Do AM Blowtorches Really Need FM Translators?

In 2009, the Federal Communications Commission promulgated rules allowing AM radio stations to utilize FM translators to supplement their coverage areas. The original intent was to help "beleaguered" stations, like those that must dramatically reduce their power at night, or suffer from increased interference (from a variety of causes, including consumer electronics, traffic signals, and HD Radio sidebands).
As of today, many AM stations have taken advantage of this rule to supplement their signals with some 400 FM translator simulcasts.
But some broadcasters that are far from "beleaguered" have hopped on the translator bandwagon. These include WLW, a 50,000-watt station in Cincinnati owned by Clear Channel Communications, the nation’s largest broadcast conglomerate.
WLW’s AM signal comfortably covers several states – yet the station is now also simulcast on a 99-watt FM translator which only reaches central Cincinnati.
Other 50,000-watt AM powerhouse stations around the country have also hooked up with micro-powered translators:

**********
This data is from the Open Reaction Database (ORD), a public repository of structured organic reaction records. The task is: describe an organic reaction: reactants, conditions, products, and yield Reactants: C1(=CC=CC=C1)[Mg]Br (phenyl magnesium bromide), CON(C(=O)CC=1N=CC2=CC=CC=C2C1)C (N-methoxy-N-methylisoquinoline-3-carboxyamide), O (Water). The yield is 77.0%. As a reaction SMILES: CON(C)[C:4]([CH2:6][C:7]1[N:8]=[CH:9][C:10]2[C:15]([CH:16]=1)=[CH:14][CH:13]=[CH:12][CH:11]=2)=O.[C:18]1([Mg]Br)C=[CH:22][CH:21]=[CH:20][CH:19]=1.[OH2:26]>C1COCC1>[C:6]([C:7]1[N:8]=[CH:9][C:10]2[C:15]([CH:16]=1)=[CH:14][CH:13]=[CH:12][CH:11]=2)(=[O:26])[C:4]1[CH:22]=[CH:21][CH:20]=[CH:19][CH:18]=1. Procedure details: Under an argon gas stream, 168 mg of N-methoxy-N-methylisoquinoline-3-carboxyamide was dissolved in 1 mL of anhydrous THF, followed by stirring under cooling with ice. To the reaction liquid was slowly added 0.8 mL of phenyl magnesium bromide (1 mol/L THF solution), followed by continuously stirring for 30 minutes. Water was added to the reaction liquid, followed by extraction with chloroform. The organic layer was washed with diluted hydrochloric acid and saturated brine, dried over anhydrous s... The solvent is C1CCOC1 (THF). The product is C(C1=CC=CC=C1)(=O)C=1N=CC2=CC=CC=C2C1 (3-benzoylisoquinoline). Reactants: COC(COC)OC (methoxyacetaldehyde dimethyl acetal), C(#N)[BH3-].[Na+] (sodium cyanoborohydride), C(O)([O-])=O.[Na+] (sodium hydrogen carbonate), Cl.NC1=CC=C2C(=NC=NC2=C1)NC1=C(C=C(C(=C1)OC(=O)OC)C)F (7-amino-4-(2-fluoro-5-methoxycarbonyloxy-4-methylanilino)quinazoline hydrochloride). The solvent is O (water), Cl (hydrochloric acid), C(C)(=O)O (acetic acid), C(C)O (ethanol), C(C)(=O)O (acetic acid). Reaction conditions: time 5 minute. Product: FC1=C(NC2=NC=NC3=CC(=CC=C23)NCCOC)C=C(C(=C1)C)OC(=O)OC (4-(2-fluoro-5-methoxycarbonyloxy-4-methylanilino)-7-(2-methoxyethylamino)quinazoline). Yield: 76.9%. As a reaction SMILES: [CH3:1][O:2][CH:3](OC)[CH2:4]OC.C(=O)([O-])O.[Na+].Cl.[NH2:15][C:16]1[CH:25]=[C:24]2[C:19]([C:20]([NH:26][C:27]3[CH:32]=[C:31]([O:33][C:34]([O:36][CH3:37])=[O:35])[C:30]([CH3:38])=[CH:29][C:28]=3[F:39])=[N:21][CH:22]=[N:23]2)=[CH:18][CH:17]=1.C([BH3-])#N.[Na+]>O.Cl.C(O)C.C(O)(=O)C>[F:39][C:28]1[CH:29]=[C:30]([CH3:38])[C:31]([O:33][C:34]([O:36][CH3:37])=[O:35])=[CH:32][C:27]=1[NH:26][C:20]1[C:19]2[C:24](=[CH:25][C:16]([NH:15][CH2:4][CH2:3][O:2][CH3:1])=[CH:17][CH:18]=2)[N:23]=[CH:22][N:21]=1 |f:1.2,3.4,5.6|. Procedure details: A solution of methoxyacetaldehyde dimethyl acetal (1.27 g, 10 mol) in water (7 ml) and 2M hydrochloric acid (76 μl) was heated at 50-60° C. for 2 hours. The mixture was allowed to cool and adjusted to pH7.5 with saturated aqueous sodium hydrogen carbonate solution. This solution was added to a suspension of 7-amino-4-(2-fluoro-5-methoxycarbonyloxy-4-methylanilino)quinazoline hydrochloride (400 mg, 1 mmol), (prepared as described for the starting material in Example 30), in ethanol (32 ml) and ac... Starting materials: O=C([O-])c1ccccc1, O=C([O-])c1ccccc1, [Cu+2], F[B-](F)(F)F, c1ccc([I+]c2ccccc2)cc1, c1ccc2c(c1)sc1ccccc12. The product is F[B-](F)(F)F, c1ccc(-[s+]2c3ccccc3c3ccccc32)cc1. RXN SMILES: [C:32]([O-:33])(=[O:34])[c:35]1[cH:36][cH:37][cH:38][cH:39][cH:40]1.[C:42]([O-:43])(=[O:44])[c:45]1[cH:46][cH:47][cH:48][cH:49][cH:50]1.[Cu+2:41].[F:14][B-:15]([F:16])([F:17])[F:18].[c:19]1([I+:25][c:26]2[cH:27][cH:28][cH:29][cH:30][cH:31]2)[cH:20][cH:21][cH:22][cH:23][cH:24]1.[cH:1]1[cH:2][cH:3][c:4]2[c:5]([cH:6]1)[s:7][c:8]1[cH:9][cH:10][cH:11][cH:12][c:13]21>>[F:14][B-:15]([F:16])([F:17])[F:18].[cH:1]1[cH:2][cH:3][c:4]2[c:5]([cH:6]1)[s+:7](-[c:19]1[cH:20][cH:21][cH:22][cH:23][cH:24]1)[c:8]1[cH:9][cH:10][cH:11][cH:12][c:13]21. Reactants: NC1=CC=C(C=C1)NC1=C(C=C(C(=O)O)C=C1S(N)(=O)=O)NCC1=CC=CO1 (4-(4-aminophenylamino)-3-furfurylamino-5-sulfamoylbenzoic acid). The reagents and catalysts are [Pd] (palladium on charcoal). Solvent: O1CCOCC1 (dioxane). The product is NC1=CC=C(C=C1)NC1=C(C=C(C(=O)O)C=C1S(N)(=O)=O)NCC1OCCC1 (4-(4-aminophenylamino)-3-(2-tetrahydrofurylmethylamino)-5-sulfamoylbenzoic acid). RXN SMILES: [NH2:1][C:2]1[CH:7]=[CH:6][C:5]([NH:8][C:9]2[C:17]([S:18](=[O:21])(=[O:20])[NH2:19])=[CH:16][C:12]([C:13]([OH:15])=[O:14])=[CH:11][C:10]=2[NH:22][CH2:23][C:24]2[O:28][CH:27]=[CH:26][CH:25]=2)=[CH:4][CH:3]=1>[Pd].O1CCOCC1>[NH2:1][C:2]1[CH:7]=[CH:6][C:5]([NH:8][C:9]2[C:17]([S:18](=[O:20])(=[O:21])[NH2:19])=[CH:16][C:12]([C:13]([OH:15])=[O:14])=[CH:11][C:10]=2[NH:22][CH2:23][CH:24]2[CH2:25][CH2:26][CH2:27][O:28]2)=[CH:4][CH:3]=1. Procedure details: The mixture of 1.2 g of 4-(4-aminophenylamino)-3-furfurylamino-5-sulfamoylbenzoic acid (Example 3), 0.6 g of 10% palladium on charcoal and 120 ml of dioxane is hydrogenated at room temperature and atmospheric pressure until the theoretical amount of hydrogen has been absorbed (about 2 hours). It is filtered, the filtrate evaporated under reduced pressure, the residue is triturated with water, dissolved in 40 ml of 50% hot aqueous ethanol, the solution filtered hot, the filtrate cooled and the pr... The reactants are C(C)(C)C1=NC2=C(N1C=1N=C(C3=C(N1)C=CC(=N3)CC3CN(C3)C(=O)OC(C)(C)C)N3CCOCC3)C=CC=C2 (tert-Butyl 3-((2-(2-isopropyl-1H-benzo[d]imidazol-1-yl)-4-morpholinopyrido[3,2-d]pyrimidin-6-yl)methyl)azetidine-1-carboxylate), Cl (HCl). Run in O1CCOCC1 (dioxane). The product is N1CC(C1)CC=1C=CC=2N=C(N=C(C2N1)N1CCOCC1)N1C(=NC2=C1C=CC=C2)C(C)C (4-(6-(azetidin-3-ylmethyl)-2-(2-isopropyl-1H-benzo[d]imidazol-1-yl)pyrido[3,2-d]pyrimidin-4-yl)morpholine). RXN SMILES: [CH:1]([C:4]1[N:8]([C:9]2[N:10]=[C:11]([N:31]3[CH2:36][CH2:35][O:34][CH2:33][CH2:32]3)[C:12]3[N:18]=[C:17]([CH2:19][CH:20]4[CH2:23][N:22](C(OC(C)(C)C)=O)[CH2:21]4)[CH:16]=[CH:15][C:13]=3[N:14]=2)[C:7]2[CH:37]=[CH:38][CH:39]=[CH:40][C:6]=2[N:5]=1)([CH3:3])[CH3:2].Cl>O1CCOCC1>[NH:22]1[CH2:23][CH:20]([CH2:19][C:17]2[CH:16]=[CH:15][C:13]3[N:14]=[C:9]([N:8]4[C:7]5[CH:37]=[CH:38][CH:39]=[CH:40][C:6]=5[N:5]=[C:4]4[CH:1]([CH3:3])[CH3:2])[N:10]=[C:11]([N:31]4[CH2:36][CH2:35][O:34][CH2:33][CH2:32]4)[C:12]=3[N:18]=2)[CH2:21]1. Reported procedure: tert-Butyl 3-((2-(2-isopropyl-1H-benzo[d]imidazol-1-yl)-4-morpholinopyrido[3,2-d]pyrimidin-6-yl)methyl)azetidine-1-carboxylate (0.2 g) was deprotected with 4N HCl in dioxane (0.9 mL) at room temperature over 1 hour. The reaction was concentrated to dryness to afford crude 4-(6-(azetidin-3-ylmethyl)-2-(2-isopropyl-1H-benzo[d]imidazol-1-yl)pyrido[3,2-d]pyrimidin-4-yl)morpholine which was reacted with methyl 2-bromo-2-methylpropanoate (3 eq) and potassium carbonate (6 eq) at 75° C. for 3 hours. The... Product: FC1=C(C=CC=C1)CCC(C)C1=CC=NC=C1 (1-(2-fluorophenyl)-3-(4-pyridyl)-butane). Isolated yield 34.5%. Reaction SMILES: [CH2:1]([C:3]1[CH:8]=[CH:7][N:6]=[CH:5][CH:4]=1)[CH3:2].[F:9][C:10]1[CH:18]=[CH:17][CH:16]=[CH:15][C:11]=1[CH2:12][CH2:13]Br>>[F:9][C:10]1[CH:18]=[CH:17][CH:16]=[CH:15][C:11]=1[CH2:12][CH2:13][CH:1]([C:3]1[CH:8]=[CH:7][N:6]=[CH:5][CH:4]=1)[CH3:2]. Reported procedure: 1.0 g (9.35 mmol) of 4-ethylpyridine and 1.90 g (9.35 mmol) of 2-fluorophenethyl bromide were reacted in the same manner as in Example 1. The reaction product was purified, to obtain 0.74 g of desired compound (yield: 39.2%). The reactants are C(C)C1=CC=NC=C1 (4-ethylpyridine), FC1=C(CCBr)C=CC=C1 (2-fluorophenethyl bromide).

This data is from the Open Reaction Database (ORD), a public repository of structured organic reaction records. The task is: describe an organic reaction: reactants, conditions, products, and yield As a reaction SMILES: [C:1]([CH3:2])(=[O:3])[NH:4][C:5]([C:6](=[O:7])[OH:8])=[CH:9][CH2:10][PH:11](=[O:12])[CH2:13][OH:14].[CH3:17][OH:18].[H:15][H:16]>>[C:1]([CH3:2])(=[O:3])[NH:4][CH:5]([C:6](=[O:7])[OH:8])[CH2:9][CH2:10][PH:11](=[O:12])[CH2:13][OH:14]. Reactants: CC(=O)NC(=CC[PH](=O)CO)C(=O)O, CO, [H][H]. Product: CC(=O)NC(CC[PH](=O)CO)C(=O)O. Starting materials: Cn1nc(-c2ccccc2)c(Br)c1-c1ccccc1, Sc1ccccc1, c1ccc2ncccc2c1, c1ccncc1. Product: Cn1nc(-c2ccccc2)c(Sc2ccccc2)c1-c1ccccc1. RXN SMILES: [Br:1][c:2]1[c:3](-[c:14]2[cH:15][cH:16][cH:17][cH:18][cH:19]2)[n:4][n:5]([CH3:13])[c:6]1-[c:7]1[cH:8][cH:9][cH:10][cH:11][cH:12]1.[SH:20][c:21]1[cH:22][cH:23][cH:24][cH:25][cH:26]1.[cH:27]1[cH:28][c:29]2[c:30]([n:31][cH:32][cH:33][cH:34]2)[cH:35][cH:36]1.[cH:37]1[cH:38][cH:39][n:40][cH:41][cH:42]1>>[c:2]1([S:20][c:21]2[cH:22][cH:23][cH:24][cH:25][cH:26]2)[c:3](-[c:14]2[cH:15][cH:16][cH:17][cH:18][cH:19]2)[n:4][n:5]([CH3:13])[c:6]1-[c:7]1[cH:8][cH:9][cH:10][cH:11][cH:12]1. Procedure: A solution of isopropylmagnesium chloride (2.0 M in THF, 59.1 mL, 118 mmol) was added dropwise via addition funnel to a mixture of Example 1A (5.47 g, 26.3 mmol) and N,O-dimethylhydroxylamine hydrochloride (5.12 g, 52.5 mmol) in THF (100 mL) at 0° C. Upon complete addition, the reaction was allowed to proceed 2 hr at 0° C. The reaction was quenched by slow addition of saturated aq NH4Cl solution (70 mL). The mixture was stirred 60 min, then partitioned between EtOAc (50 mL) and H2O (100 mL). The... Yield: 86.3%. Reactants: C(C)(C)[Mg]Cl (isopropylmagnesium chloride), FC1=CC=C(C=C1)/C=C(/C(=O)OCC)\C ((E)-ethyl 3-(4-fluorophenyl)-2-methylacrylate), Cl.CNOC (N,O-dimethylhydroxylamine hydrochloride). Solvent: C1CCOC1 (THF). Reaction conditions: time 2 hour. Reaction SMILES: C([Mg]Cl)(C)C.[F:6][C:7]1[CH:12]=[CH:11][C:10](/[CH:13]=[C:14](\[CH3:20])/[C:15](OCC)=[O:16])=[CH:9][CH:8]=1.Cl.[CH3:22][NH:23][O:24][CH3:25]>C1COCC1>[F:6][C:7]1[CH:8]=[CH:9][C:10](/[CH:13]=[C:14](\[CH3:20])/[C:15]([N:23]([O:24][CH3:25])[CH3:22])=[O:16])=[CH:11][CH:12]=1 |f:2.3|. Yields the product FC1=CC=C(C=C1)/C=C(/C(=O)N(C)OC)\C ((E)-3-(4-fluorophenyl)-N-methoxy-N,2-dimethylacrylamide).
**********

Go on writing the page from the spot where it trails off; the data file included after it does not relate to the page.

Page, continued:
WFLF-AM, a Clear Channel-owned station in Orlando, Florida, can also be heard on a 221-watt FM translator, acquired from a religious broadcaster with a history of translator speculation.
KTCN-AM, another Clear Channel property in Minneapolis, Minnesota, simulcasts on a 175-watt translator.
KEX-AM, a Clear Channel right-wing talker in Portland, Oregon, also touts a whopping 99 watts via translator.
—Anchorage, Alaska’s KFQD-AM, owned by Morris Communications, can also be heard on a 250-watt translator.
There are undoubtedly more; these are just the fruits of a cursory search.
It’s hard to classify these stations as "beleaguered," as they operate at the maximum power afforded AM stations. So why do the translator-dance?
One reason is that many AMs are simulcast on FM nowadays – though most of these arrangements involve full-power FM stations. Broadcasters like to trumpet the "crystal clear sound" of FM, which many younger listeners prefer. It’s also an easy way to solidify a station’s ratings with a simulcast.
Another (more likely) reason is due to broadcasters’ push for HD and FM reception in cell phones. Considering that the hybrid analog/digital version of AM-HD causes more problems than opportunities, stations find a better return-on-investment by simulcasting on FM, even if it’s at flea-power.
In addition, there are no concrete plans on the horizon to make cell phones AM reception-capable. This way at least people might be able to pick up the station’s translator signal if they so desire (and have a handset that contains FM reception capability).
Still, it’s hard to rectify the FCC’s intent with this rule as practiced; another sorry case of good intentions gone awry.